Once the rail ends are straight, you need to restore their contours. Using needlenose pliers, squeeze the middle part of the rail back together as shown. If any of the three tubular railheads is badly misshapen, you’re better off discarding this piece of track than trying to reshape the hole.

The reshaped rail ends should now look something like this when viewed from the end.

Step 4
Now you need to crimp both ends of each section of track to properly secure the pins, which should be firmly fastened to keep them from turning in their holes. First, locate the end of the track that has the factory crimps (as you may have marked in Step 1). The factory crimp should be visible on both sides, appearing as small round depressions about 3⁄8 inch from the end of the rail, like the pristine example in this picture.

Especially if you had to remove any of the three pins on this end, you’ll need to re-crimp each rail at the same spot as the factory crimp. A good crimping tool is a pair of diagonal cutting pliers – preferably an old pair that is no longer sharp, thus reducing your chances of cutting through the rail. You only need to crimp the rail hard enough to grab a track pin tightly.
The opposite non-pin end of the track needs to be crimped as well. I crimp the opposite end of track about 1⁄4 inch from the end, again using diagonal cutting pliers. You may want to practice crimping some track that you are going to throw away to get a feel for the job.

Step 5
Next, make sure the foot of each rail is tightly fastened to the track ties. The two outer rails again use a factory crimp. For these rails, use your diagonal cutting pliers to squeeze the outside crimp visible on the tie tab that covers the rail base.

To tighten the center rail, use your needlenose pliers to push downward on the paired locking tabs that hold the insulator, rail, and track tie together. Spread the pliers’ jaws far enough to avoid squeezing the rail itself.

Step 6
You can clean the track in several ways, depending on how much cleaning is necessary. Because some old track has been used on ballasted layouts in the past, you may find a thin layer of white glue hiding beneath the railheads. To remove this glue, use a chisel-type hobby knife blade (as shown here) or bend a thin piece of metal so that you can easily reach under the railhead. The glue should pop off the metal as you lightly wedge the blade into the glue joint.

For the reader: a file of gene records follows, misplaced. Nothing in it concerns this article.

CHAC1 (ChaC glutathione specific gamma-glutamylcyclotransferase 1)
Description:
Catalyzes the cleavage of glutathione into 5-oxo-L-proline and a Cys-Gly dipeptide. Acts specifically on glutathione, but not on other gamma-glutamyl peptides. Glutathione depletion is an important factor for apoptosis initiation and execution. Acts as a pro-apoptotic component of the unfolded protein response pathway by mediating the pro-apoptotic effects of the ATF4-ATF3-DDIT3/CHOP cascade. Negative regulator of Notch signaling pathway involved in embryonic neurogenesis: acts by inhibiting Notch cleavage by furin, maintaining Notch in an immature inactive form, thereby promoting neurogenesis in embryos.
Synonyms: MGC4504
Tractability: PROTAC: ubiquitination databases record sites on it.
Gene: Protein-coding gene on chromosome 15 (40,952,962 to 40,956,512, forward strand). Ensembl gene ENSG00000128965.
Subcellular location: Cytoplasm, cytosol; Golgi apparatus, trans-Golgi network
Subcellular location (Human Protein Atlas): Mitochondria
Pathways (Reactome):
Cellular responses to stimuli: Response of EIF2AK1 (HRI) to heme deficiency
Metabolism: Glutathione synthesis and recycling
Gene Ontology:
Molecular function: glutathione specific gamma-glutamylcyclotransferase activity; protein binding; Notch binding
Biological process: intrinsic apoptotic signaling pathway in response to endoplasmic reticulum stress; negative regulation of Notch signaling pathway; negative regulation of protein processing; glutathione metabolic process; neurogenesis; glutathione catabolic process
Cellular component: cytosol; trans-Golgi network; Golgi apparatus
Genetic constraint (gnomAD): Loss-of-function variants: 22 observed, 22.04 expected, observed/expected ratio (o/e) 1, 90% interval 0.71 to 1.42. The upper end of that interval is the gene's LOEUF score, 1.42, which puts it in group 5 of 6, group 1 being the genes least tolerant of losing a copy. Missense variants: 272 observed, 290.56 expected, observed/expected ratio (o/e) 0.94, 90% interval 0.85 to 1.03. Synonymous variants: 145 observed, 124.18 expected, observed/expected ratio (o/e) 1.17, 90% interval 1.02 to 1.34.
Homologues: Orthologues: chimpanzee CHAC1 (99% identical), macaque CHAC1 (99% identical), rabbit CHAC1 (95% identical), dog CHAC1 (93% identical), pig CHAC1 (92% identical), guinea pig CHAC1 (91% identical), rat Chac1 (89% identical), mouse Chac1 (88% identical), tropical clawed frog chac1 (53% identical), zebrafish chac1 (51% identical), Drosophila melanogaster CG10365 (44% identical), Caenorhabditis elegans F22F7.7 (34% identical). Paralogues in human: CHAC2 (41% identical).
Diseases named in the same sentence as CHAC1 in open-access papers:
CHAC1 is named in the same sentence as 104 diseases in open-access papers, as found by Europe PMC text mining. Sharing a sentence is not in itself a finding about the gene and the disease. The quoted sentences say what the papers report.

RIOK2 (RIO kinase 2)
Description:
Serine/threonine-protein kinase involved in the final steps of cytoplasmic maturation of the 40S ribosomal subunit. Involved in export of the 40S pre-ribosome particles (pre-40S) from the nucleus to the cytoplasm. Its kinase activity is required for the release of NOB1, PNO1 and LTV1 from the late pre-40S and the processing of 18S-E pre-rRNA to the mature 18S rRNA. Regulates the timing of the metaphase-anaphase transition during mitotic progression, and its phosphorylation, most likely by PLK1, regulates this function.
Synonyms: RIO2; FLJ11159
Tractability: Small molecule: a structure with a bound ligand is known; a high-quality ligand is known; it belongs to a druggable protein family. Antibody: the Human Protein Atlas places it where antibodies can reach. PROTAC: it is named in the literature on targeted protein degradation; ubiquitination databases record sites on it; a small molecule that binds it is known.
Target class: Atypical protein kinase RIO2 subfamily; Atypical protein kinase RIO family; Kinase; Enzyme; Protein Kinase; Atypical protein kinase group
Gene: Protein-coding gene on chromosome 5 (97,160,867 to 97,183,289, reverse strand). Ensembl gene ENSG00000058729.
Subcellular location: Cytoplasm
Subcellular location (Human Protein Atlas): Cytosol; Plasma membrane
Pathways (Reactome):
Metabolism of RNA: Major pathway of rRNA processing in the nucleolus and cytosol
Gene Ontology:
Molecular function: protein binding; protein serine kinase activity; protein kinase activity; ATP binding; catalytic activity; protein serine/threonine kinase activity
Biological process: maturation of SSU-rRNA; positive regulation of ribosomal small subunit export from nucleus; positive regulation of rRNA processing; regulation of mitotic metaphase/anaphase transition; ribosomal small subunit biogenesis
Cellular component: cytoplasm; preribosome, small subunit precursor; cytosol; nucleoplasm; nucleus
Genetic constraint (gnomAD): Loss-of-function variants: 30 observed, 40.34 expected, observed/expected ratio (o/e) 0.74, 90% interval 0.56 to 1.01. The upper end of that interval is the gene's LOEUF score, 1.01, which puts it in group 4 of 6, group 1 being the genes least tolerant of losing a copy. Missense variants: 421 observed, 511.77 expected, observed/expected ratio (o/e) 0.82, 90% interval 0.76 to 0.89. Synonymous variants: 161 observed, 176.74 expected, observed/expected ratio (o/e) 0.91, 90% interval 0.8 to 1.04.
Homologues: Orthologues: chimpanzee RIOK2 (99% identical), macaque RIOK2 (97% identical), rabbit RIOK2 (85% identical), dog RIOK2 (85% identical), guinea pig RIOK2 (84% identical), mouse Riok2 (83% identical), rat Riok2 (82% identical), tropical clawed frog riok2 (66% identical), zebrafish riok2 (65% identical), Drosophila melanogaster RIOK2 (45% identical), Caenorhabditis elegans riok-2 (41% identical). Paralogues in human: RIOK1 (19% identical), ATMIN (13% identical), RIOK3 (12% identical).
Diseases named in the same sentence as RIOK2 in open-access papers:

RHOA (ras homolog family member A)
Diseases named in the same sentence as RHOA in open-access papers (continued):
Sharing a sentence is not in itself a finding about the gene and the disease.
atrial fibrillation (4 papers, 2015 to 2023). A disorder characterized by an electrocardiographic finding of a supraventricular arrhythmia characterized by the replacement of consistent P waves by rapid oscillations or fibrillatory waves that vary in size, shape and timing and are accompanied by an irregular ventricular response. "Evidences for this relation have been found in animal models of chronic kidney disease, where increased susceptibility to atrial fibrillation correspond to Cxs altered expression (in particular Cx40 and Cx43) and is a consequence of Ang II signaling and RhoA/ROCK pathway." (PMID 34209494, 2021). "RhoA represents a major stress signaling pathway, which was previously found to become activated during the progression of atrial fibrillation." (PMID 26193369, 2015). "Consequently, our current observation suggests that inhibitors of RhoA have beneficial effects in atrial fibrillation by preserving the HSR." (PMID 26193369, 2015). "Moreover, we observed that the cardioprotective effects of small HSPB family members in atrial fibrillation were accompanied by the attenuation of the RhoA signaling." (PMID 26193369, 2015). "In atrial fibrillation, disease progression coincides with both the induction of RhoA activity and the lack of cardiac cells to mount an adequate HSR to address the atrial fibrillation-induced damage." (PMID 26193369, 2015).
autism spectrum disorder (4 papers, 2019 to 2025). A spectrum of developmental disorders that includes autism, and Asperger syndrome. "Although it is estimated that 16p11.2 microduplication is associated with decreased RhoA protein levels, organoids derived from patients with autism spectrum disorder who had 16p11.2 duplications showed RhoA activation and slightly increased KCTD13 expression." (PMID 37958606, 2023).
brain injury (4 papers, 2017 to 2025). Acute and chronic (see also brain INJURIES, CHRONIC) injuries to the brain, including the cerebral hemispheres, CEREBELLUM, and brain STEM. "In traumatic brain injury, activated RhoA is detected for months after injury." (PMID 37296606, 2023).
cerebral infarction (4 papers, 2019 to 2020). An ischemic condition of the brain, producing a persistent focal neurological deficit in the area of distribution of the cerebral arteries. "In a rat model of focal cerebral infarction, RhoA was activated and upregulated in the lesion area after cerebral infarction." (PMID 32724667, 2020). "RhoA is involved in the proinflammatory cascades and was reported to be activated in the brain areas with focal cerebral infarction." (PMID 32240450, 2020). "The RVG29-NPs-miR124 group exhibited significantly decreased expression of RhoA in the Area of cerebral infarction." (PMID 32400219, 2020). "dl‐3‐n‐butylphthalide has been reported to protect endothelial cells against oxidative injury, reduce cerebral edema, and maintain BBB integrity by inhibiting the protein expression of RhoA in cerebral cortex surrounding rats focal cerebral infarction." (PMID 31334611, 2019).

Next, clean the surface rust from the rails using a cleaning pad and some soapy water. Since the track is zinc plated to protect the steel rail from corrosion, you don’t want to remove any more plating than is already worn off. Scotch-Brite pads (made by 3M) strike a good compromise in providing enough abrasion to quickly remove surface rust without scratching the metal. Don’t use steel wool, which, besides being more abrasive, can leave residue strands that could end up inside locomotive mechanisms.
To prevent rust from re-forming, immediately dry your freshly cleaned track with a towel and bake it in an oven at 200 degrees for an hour or so.

Step 7
Finally, inspect the track pins. If they aren’t too badly corroded, clean any visible rust using Scotch-Brite pads and water. You can simply hold the pin with a pair of pliers while you’re cleaning it (a slower, safer method), or you can put each pin in a drill chuck and apply power while keeping the cleaning pad wrapped around the pin.

If a pin is badly corroded, replace it with a new one. In either case, reinstall pins by tapping them into place – if the pins can be easily pushed in with your fingers, the crimps you made earlier aren’t deep enough. You’ll need to re-crimp, as described in Step 4. After tapping them in place, try to turn the pins with your fingers. They shouldn’t spin at all.

After all your work, it would be a shame if you let your track sections deteriorate again. There are several things you can do to prevent track problems.

First, if you plan on storing your refurbished track for a while, I recommend that you wipe the tracks down with lightweight machine oil, like 3-in-1 Oil or sewing machine oil. The oil provides a protective coating against rust. After installing your track, you can clean the railheads with alcohol or a track cleaning lubricant.